As a result, much of the discussion surrounding the African diaspora concentrates on the United States, with little effort put into examining the development of diasporic literature in Canada, Central America, South America, and the Caribbean. Many commentators propose that in order to define a collective black identity, it is crucial that other descendants of the Middle Passage besides those settled in the United States are studied. It is only then that an increased level of understanding can be reached regarding both the past and present state of African diasporic literature.
The Best Short Stories by Negro Writers: An Anthology from 1899 to the Present [edited by Langston Hughes] (anthology) 1967
The Black Woman: An Anthology [edited by Toni Cade] (anthology) 1970
From the Roots: Short Stories by Black American [edited by Charles L. James] (anthology) 1970
Ten Times Black: Stories from the Black Experience [edited by Julian Mayfield] (anthology) 1972
Black-Eyed Susans: Classic Stories by and for Black Women [edited by Mary Helen Washington] (anthology) 1975
Caribbean New Wave: Contemporary Short Stories [edited by Stewart Brown] (anthology) 1990
Short Fiction by Black Women, 1900-1920 [edited by Elizabeth Ammons] 1991
Daughters of Africa: An International Anthology of Words and Writings by Women of African Descent from the Ancient Egyptian to the Present [edited by Margaret Busby] (anthology) 1992
Calling the Wind: Twentieth Century African-American Short Stories [edited by Clarence Major] (anthology) 1993
The Sleeper Wakes: Harlem Renaissance Stories by Women [edited by Marcy Knopf] (anthology) 1993
Centers of the Self: Stories by Black American Women, from the Nineteenth Century to the Present [edited by Judith A. Hamer and Martin J. Hamer] (anthology) 1994
Fiery Spirits: A Collection of Short Fiction and Poetry by Canadian Writers of African Descent [edited by Ayanna Black] (anthology) 1994
Ancestral House: The Black Short Story in the Americas and Europe [edited by Charles H. Rowell] (anthology) 1995
Revolutionary Tales: African American Women's Short Stories, from the First Story to the Present [edited by Bill Mullen] (anthology) 1995
Black American Short Stories: One Hundred Years of the Best [edited by John Henrik Clarke] (anthology) 1999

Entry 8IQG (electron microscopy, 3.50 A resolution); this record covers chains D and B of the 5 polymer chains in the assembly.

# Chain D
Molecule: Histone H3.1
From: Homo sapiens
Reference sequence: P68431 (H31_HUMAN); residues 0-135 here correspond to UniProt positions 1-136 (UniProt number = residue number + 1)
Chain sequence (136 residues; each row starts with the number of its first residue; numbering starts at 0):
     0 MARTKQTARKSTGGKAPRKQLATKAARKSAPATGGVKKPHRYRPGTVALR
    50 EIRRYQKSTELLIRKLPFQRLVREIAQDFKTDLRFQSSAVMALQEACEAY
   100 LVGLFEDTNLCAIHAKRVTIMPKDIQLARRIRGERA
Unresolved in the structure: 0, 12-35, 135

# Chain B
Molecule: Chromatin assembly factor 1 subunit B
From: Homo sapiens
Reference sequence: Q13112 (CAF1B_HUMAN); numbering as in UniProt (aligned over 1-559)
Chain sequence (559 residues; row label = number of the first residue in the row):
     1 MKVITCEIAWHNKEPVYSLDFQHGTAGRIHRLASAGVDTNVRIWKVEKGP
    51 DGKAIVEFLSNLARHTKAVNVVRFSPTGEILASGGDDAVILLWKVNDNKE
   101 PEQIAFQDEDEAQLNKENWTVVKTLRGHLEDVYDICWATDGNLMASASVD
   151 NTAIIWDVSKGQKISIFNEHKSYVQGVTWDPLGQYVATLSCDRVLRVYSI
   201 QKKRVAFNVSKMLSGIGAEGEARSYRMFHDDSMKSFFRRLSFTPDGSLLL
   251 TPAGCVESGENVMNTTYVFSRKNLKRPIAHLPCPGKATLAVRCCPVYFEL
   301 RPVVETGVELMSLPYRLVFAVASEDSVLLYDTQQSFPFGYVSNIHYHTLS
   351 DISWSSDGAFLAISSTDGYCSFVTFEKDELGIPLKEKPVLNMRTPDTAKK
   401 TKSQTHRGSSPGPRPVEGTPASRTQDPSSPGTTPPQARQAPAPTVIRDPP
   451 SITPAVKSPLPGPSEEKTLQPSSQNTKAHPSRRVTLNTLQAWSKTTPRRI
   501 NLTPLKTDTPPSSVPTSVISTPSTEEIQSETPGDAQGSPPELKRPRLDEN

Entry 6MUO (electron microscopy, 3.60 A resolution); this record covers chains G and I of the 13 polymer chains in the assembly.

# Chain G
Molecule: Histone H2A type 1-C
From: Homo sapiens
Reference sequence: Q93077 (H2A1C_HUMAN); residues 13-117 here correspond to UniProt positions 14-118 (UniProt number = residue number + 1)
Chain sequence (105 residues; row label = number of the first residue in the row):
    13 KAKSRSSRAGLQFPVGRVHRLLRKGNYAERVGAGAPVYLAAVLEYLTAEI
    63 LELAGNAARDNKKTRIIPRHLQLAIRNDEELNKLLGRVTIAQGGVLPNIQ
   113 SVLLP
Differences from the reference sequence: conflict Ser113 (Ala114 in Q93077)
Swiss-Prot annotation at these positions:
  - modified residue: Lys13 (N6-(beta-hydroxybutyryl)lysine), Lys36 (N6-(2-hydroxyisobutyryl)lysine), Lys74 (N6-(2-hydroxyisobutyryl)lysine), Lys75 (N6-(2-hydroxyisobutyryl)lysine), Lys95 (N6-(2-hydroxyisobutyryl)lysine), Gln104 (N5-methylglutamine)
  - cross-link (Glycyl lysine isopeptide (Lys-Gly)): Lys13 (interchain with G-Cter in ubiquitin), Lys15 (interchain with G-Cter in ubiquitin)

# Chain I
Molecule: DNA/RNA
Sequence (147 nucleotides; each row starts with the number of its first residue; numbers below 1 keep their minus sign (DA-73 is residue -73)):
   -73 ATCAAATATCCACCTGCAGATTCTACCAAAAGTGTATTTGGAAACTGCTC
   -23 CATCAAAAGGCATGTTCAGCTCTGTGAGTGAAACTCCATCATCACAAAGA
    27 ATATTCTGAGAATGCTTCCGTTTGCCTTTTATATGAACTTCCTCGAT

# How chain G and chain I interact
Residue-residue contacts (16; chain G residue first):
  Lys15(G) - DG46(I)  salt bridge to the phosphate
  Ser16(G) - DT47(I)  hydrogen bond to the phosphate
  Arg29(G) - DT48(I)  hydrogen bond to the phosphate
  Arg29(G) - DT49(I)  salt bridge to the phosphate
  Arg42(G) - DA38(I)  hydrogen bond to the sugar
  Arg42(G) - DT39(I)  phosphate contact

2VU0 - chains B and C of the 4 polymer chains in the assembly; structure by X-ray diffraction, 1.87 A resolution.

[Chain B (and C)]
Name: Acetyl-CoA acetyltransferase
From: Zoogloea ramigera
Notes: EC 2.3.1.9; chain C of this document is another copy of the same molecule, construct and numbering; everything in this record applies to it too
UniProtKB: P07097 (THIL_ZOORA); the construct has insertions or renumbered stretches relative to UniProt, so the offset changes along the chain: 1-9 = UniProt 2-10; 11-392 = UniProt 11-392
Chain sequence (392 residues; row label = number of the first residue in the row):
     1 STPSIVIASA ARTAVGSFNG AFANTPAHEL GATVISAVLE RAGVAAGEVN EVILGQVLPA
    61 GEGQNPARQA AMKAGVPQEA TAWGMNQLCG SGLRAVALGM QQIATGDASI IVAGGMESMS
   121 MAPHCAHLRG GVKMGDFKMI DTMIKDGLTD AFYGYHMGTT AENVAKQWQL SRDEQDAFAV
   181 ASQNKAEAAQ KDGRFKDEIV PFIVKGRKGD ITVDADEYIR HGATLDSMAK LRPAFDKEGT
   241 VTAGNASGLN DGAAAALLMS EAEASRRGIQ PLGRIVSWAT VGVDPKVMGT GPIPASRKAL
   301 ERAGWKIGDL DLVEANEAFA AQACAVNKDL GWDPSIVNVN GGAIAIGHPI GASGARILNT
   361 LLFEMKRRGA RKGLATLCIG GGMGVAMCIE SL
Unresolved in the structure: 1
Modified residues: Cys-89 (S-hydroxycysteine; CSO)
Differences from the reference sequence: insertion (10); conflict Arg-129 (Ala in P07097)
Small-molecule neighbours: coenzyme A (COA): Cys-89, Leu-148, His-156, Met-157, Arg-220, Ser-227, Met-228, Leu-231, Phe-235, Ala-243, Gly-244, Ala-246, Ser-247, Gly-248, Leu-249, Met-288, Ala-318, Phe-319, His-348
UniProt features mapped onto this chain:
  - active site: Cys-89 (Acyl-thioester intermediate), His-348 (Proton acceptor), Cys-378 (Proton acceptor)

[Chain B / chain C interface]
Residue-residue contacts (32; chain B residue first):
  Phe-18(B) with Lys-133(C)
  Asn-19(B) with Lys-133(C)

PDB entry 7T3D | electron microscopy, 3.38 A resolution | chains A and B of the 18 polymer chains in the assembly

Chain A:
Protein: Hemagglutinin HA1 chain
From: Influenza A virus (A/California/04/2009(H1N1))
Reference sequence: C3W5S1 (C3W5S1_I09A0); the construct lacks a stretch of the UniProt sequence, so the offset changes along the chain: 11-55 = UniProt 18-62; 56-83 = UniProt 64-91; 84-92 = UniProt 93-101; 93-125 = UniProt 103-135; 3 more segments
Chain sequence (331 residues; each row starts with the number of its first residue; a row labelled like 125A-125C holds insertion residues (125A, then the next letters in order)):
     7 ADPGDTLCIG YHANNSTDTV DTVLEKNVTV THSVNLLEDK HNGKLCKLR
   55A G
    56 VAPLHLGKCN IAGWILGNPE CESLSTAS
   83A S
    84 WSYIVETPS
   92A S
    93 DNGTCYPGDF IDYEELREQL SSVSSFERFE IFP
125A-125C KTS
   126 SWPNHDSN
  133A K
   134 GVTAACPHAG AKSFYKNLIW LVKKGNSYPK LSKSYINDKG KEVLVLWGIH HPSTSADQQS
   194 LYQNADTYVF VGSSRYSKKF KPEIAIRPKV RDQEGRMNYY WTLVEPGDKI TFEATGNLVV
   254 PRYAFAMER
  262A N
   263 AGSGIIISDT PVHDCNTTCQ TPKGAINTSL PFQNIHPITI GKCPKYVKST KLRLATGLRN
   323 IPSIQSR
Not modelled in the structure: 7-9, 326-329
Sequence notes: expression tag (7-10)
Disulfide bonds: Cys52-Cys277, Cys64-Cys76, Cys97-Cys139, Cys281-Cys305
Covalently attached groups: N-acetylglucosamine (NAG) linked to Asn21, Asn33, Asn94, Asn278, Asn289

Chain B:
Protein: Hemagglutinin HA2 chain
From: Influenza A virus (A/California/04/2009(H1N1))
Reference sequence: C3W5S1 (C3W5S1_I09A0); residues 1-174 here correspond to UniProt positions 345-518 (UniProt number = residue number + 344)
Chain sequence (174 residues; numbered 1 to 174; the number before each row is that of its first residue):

The African American West: A Century of Short Stories [edited by Bruce A. Glasrud and Laurie Champion] (anthology) 2000
Ebony Rising: Short Fiction of the Greater Harlem Renaissance Era [edited by Craig Gable] (anthology) 2004
Tina McElroy Ansa
“Willie Bea and Jaybird” (short story) 1991
Going to Meet the Man (short stories) 1965
This Morning, This Evening, So Soon (novella) 1967
Toni Cade Bambara
Gorilla, My Love (short stories) 1972
The Sea Birds Are Still Alive: Collected Stories (short stories) 1977
Frye Street and...
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SOURCE: Hamer, Judith A. and Hamer, Martin J. Introduction to Centers of the Self: Stories by Black American Women, from the Nineteenth Century to the Present, edited by Judith A. Hamer and Martin J. Hamer, pp. 3-19. New York: Hill and Wang, 1994.
[In the following essay, Hamer and Hamer trace the development of African American women's short fiction from the nineteenth century to the present.]
We are the subjects of our own narrative, witnesses to and participants in our own experience, and, in no way coincidentally, in the experiences of those with whom we have come in contact … And to read imaginative literature by and about us is to choose to...
(The entire section is 7078 words.)
SOURCE: Rowell, Charles H. Introduction to Ancestral House: The Black Short Story in the Americas and Europe, edited by Charles H. Rowell, pp. xv-xxviii. Boulder, Colo.: Westview Press, 1995.
[In the following introduction, excerpted from a short story anthology by writers of African descent, Rowell reflects on the difficulty in choosing a title for this collection, noting that finding common ground across the numerous authors featured, as well as attempting to define the notion of the African diaspora in a way that would reflect the many nationalities represented in this collection, were tasks he did not anticipate until he began work on the project.]